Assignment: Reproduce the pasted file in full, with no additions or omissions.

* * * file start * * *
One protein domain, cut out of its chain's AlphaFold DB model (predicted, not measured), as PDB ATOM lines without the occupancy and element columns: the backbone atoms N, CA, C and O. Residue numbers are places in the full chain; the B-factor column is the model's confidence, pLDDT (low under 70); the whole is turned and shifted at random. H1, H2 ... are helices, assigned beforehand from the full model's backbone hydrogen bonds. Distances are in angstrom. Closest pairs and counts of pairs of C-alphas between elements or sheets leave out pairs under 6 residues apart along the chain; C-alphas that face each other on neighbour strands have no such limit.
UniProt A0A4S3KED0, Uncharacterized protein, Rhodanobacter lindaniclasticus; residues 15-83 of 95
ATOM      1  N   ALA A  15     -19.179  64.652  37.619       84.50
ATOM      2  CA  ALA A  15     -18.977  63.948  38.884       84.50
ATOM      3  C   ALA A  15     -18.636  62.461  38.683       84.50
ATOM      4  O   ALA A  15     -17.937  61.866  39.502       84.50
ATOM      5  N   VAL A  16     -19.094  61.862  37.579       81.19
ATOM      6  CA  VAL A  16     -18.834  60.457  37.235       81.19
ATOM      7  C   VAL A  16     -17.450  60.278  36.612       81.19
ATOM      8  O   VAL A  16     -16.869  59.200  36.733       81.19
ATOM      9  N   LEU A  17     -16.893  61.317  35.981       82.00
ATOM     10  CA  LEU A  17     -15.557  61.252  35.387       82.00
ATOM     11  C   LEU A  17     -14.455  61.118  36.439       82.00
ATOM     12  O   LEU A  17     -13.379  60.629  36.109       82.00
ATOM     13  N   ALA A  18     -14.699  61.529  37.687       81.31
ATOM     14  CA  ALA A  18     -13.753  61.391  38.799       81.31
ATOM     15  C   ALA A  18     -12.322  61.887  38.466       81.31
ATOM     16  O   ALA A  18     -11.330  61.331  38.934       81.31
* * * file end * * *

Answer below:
One protein domain, cut out of its chain's AlphaFold DB model (predicted, not measured), as PDB ATOM lines without the occupancy and element columns: the backbone atoms N, CA, C and O. Residue numbers are places in the full chain; the B-factor column is the model's confidence, pLDDT (low under 70); the whole is turned and shifted at random. H1, H2 ... are helices, assigned beforehand from the full model's backbone hydrogen bonds. Distances are in angstrom. Closest pairs and counts of pairs of C-alphas between elements or sheets leave out pairs under 6 residues apart along the chain; C-alphas that face each other on neighbour strands have no such limit.
UniProt A0A4S3KED0, Uncharacterized protein, Rhodanobacter lindaniclasticus; residues 15-83 of 95
ATOM      1  N   ALA A  15     -19.179  64.652  37.619       84.50
ATOM      2  CA  ALA A  15     -18.977  63.948  38.884       84.50
ATOM      3  C   ALA A  15     -18.636  62.461  38.683       84.50
ATOM      4  O   ALA A  15     -17.937  61.866  39.502       84.50
ATOM      5  N   VAL A  16     -19.094  61.862  37.579       81.19
ATOM      6  CA  VAL A  16     -18.834  60.457  37.235       81.19
ATOM      7  C   VAL A  16     -17.450  60.278  36.612       81.19
ATOM      8  O   VAL A  16     -16.869  59.200  36.733       81.19
ATOM      9  N   LEU A  17     -16.893  61.317  35.981       82.00
ATOM     10  CA  LEU A  17     -15.557  61.252  35.387       82.00
ATOM     11  C   LEU A  17     -14.455  61.118  36.439       82.00
ATOM     12  O   LEU A  17     -13.379  60.629  36.109       82.00
ATOM     13  N   ALA A  18     -14.699  61.529  37.687       81.31
ATOM     14  CA  ALA A  18     -13.753  61.391  38.799       81.31
ATOM     15  C   ALA A  18     -12.322  61.887  38.466       81.31
ATOM     16  O   ALA A  18     -11.330  61.331  38.934       81.31